No matter how you spell it most of us know, Chanuka refers to the "Jewish" holiday that falls around the same time as Christmas. Some people even call it "the Jewish Christmas”!
Growing up celebrating Chanuka. I learned the significance of the holiday was simply this: There was a king, Epiphanies, who wanted the Jews to worship other gods. He set idols in the temple and commanded the people to bow before them. If they refused to bow, they were killed. A small group of Jewish men decided, enough was enough. One of the priests refused to comply. His sons formed an army to fight the (Syrian) king who was oppressing them. The army was known as the Maccabees (because Judah Maccabee and his brothers organized them to fight). The Maccabees won their battles, cleaned the temple of idols, and then proceeded to light the "eternal" light that hung over the tabernacle. However, to their dismay, there was only enough oil to burn for one day. But another miracle occurred. The lamp continued to burn until more oil arrived - 8 full days later.
When I first became a believer, I stopped celebrating Chanuka, mostly because I didn’t know what the Hebrew word Chanuka, meant. But, years later while reading the book of John, I realized Jesus was in Jerusalem on Chanuka and that started me searching and seeking the Lord to understand more about this feast. (John 10:22, 23)
Chanuka means dedication. In The Jewish Complete Bible translation, John 10:22 we read that Jesus was in Jerusalem on “The Feast of Dedication” and while at the Temple in the portico of Solomon, He responded to the Jews that had gathered. They asked Him if He was "the Messiah" and He told them He was. (John 10:24-30) But hearing Him they didn’t hear; they didn’t believe. (John 10:33,36 [ESV v.36])
The obvious implication for me, for us, is that, we as temples of the Lord we should use the occasion of Chanukah to remind us that it is important to periodically cleanse our hearts and rededicate ourselves to the Lord. But there is even more to glean from the study of this holiday.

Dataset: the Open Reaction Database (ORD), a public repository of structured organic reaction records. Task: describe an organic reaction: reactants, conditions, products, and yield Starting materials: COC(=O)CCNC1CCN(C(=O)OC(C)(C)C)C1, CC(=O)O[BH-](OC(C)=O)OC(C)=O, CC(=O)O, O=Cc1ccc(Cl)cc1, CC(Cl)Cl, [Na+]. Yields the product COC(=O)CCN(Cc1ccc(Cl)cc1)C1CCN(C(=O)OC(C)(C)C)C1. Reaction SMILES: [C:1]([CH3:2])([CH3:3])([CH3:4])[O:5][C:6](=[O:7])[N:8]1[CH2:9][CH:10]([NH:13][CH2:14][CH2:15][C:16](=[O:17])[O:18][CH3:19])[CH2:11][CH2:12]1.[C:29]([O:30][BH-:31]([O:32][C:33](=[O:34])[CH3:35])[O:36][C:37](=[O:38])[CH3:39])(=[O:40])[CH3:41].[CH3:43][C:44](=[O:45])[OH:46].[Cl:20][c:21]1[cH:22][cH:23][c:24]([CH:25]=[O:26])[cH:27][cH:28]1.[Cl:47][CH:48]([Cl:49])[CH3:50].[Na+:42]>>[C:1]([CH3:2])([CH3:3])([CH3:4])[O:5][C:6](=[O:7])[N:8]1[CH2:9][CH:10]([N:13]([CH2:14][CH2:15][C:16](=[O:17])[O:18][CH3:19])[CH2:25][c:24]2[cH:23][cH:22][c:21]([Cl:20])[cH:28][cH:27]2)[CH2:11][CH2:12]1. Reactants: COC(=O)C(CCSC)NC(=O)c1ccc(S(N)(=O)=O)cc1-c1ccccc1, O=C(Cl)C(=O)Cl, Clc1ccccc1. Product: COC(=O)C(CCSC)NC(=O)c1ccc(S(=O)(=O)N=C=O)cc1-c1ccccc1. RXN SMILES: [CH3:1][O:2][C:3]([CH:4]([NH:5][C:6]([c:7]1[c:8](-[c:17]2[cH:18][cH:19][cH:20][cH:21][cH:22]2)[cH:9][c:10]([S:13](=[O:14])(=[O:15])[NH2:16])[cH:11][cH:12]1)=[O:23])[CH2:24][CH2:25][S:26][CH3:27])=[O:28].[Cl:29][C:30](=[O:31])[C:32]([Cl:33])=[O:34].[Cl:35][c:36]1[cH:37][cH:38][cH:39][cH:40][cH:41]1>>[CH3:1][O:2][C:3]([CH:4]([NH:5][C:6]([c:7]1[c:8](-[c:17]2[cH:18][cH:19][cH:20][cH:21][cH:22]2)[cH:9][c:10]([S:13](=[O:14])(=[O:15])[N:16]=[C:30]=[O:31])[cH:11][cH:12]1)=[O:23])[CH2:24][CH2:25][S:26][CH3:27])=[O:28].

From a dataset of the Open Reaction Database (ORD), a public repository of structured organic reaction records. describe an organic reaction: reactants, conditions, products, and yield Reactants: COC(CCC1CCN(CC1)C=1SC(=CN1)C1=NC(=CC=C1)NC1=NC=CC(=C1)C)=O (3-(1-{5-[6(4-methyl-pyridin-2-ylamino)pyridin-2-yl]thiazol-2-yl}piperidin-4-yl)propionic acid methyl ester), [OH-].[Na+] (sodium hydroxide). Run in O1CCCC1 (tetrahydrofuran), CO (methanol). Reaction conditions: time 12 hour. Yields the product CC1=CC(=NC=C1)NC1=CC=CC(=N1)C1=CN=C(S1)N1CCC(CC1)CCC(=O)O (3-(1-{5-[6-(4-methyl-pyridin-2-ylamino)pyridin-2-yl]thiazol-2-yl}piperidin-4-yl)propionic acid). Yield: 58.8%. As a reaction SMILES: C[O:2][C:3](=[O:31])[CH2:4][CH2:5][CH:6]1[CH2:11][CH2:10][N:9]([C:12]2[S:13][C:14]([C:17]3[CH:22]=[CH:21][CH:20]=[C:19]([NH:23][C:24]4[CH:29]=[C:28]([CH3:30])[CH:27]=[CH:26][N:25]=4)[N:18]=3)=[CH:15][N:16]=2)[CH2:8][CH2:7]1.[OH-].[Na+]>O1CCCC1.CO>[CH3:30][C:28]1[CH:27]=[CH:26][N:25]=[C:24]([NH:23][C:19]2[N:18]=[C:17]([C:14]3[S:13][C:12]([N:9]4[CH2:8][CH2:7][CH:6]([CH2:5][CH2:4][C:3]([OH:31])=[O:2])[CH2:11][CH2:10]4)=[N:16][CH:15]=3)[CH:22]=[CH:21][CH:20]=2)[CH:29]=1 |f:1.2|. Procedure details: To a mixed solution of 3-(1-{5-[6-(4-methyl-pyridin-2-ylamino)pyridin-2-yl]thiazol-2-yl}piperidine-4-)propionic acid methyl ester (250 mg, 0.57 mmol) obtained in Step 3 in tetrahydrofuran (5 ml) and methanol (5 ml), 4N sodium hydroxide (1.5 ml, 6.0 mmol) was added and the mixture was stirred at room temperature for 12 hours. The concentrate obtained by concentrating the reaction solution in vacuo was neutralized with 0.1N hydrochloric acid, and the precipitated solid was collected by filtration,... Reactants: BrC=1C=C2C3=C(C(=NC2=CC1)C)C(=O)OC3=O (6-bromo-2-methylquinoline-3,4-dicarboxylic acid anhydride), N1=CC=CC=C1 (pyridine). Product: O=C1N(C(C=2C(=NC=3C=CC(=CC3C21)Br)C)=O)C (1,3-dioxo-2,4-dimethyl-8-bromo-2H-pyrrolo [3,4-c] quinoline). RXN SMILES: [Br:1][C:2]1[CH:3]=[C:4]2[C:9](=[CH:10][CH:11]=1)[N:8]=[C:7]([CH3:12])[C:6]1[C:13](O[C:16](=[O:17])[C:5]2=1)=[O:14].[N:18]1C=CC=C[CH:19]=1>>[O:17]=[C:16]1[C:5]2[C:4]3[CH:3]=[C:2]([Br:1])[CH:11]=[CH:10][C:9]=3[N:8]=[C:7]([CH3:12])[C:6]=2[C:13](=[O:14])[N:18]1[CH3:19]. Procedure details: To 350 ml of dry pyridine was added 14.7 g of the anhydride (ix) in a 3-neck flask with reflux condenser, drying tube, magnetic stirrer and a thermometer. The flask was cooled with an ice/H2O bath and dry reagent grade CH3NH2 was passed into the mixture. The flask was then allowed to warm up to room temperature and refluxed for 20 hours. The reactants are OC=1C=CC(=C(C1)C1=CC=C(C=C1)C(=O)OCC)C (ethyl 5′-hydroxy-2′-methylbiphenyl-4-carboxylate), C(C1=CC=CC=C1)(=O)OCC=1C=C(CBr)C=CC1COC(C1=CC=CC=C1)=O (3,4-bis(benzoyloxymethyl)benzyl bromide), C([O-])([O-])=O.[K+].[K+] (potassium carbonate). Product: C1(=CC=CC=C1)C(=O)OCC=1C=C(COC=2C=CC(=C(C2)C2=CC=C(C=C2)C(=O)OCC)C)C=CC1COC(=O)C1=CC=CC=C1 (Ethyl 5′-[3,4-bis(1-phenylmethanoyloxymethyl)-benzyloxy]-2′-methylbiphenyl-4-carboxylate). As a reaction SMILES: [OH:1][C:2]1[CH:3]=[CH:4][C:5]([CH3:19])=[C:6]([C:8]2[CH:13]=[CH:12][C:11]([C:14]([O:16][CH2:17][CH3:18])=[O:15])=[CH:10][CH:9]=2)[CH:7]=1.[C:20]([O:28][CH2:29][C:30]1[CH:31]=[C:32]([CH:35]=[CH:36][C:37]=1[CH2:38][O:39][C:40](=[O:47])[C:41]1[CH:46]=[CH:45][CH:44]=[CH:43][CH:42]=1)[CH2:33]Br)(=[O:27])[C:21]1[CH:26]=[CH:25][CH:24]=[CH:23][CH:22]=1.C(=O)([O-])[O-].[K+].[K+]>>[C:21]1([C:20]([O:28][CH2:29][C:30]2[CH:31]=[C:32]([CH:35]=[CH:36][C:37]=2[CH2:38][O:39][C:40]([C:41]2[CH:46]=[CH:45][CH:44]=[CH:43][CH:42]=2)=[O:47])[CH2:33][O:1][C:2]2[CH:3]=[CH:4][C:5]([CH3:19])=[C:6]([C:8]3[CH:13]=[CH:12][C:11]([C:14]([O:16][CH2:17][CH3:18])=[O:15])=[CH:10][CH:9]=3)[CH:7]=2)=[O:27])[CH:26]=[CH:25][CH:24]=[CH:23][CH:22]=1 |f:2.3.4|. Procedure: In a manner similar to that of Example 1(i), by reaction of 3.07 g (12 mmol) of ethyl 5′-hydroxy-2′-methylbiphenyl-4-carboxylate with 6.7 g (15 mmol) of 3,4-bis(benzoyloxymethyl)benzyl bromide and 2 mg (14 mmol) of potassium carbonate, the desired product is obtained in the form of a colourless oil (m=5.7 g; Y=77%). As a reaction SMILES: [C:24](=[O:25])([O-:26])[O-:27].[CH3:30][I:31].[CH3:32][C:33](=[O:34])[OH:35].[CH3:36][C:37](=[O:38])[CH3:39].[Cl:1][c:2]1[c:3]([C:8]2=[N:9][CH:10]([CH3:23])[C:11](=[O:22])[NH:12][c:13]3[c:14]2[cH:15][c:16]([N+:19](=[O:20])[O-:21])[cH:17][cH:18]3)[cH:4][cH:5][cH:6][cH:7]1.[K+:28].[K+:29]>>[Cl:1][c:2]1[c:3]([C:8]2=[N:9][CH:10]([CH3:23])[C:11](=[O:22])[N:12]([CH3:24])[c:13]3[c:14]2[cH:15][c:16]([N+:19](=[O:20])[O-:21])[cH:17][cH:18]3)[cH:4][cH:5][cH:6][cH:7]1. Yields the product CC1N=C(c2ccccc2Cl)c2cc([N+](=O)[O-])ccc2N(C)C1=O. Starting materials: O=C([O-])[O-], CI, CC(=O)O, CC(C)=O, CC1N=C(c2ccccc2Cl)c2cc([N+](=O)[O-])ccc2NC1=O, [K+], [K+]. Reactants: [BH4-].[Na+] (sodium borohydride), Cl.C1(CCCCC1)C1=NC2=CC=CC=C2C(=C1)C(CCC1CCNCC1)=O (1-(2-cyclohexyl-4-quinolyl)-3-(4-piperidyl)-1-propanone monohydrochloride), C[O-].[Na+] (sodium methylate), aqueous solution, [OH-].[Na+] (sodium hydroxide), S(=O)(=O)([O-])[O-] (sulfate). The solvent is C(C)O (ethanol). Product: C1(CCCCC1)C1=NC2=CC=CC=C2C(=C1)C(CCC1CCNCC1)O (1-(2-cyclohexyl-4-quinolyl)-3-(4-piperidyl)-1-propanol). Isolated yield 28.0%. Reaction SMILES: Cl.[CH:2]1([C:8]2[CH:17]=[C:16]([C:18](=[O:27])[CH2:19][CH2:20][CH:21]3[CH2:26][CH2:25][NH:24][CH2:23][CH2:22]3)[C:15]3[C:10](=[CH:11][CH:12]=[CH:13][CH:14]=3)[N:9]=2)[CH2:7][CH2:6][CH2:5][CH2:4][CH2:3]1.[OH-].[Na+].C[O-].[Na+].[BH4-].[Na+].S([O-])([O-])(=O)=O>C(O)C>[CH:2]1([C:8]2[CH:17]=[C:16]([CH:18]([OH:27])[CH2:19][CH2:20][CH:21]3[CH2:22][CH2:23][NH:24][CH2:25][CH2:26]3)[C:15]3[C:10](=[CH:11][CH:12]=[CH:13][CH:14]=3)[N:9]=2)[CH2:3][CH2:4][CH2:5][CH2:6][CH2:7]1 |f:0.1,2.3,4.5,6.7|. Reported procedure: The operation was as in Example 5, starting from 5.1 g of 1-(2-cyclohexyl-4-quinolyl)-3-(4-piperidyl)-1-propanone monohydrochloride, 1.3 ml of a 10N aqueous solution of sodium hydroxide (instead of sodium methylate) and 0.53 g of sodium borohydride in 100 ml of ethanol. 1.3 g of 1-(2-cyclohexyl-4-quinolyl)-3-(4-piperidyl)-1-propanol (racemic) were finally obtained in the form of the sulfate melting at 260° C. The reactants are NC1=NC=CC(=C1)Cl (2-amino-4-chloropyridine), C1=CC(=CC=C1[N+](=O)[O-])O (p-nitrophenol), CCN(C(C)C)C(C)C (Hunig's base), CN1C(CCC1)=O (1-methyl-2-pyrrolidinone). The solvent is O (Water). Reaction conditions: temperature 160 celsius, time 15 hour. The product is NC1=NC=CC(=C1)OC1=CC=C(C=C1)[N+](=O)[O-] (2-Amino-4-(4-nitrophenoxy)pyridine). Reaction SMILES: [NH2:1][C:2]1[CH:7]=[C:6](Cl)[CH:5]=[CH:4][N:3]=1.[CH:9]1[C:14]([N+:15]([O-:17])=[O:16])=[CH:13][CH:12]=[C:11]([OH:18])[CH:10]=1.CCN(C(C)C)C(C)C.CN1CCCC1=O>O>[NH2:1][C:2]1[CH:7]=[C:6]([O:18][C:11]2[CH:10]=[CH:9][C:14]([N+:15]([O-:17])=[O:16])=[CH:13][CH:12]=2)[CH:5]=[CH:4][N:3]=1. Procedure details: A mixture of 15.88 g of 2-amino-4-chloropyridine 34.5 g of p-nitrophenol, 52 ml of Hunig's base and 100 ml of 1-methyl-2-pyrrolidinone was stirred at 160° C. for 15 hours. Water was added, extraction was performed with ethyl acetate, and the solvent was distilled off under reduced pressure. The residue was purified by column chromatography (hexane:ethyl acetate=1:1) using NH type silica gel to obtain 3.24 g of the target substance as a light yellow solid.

Chanuka – חֲנֻכָּה "Dedication"
also called" Feast of Dedication" or "Festival of Lights"
celebrated on Kislev 25 on the Jewish calendar (This year it falls on Nov 28-Dec 6, 2021.)
Symbols of Chanuka
8 branch candelabra + 1 taller branch = 9 total (the taller branch is referred to as the “shamas” or servant; it is always lit first and used to light other candles)
Symbolizes God's miracles, liberation of the Temple, and restoration of religious freedom to worship as God ordained
Dreidel - (a Yiddish word). דרײדל Hebrew – (sevivon) סביבון
At the first sign of Seleucids approaching, the Torah scrolls would be hidden. The children would take out tops and pretend to be playing games.
History of Chanuka
2nd century BCE, Israel is under Syrian-Greek rule (Seleucid Empire)
Government tried to force the people of God to accept pagan worship and pagan culture
Antiochus IV Epiphanies – King of the Seleucid Empire
Antiochus means – opposer, with-stander
Epiphanies – visible God
Antiochus IV Epiphanies put idols in the Temple and desecrated it by offering the sacrifice of a pig on the altar to Zeus
Against all odds, Judah Maccabee (oldest son of the Jewish priest) lead a small, ill-equipped handful of resistance fighters (7–8-year battle – 167-160 BC) and defeated one of the mightiest armies.
The recaptured Temple was cleansed, and the altar was rededicated in an 8-day ceremony
Culture of the time - Jewish practices were banned. The elites among the Jews came into agreement with the Empire. - Among the priests there were “progressives” who complied with government orders. - BUT GOD had a remnant! The high priest Mattathias. He refused the command of a government official to make a sacrifice to idols in the Temple and killed the official.
- The government issued an edict for Mattathias arrest. He and his 5 sons, the oldest of which was named Judah, fled the city to the wilderness.
- The Maccabees w/people of faith became the resistance army.
- People had a clear choice/voice - exercise courage, to resist and fight nobly with the hope of recovering freedom to live as Jews and to worship as ordained by God or lose their faith, assimilate, and become a colony of the empire.
There are so many parallels for us today. As believers we, too, are always faced with the decision of who we will serve, the culture/world, the government, or the Lord. And just as there were divisions among the people of Israel and their priestly leaders, there is division in the body of Christ (churches, denominations). What choices will we make?
The Maccabean army dared impossible odds when they took up arms against their oppressor. They chose to believe God for their victory and freedom to practice their faith. Their rebellion was against the culture of the world and its demands to conform. They won their battle and their victory resulted in a revival.
One last thought about the symbolism of the menorah. The servant light on the Menorah is the highest of the nine lights. It is always lit first. From it's flame all other candles are lit. Y'shua is the perfect light. He is the Flame of our heart. Once it is lit in us we in turn take His light to others. To keep His flame burning, we need the oil of the Holy Spirit in our hearts just as the oil burned in the eternal lamp over the tabernacle.
Jesus the Light of the world – announced Himself during the feast of dedication we too, have the opportunity to bring the light of Y'shua into the world.